I am late deaf, my speech is fine, I can actually speak 4 languages. I communicate through lip-reading. Me becoming deaf later in life has not changed the person that I am, it just became one of the many aspects of my identity.
These tips were taken from Deaf-intely Different and edited to my situation.
Tips on what it means to interact with a Deaf/deaf person:
1) When someone says to you, “I’m Deaf,” they do NOT mean:
a. I have no interest in talking to you.
b. Please go away.
c. I do not have the mental capability to understand you.
d. Assume that you can only talk to us through an interpreter.
It actually really hurts my feelings when people do that. I want to know what you’re saying. I want you to talk to me (in most cases). Me being Deaf does not mean that I have no interest in communicating with you, meeting you, or hearing what you have to say. I don’t go home and cry about it or anything, but it’s mildly disappointing to be brushed off, ignored, or overlooked like that.
Also, Deaf/deaf people communicate with hearing people on a daily basis without an interpreter. We know ways around it. Most of the time we get by without even having to write stuff down. Minimal amount of voice (or even just mouthing), gestures, pointing, facial expression and body language: It’s all a part of communication. Thinking you have to have an interpreter to communicate with me is silly. This is common sense! We don’t sit around all day long alone until someone comes along we can sign with or whatnot. We’re out in the world just as much as you are. 😉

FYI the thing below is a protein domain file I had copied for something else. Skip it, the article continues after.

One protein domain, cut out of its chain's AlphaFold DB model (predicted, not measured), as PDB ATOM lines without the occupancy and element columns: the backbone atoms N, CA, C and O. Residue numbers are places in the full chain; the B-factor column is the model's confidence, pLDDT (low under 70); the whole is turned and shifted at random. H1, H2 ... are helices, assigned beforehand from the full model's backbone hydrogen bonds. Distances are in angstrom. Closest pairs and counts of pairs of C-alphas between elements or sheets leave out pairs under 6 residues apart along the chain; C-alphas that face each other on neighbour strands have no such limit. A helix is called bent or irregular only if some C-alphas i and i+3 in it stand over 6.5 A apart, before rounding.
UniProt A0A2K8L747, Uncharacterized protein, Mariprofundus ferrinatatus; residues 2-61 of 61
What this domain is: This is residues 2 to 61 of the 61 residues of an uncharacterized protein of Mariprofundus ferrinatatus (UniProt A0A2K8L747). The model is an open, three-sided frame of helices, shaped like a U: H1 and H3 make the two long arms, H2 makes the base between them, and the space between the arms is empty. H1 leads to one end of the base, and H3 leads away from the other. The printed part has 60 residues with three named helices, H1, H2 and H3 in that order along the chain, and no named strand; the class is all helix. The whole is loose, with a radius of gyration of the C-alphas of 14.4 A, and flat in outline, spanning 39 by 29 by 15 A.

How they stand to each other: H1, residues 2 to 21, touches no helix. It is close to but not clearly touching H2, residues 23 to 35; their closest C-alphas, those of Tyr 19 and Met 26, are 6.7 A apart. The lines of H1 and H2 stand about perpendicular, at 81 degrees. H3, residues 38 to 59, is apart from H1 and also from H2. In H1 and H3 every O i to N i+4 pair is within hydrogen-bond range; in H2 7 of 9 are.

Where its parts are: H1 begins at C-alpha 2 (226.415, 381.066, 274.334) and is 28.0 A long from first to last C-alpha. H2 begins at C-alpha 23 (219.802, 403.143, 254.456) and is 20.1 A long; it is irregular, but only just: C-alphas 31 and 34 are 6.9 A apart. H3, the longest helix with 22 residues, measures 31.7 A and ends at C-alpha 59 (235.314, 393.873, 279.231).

Side note: When you do take the time to communicate with me (even if it’s about something I don’t care about or don’t want to hear particularly), it makes me happy. It gives me faith in people. I’m a person to, so talk to me!
2) Please, when we ask you to repeat something, don’t say, “Nevermind.”
This may be my number one pet peeve. You wanted to tell us something; we missed it. It should not take that much effort on your part to repeat a line or two of what you just said. Dismissing us like that is really annoying.
3) Look at us when we talk. Lip-reading is a pain sometimes, but it does help. Eye contact is a huge part of the Deaf culture. We know that you’re hearing and it’s a habit to be able to turn around and still talk. And if we remind you, don’t take it as us trying to nit-pick or call you out on something. It’s just a little reminder. We know you don’t mean to. 🙂
4) (and this is probably the biggest) Know that we appreciate when you take the time to communicate with us. We’re people too, and are not always treated as such. Most of my friends are hearing, it takes dedication to learn signs. No one around me signs, so I never took the full sign course. That’s okay. I don’t grumble about it. The fact that they accept me for who I am is one of the brightest parts of my life.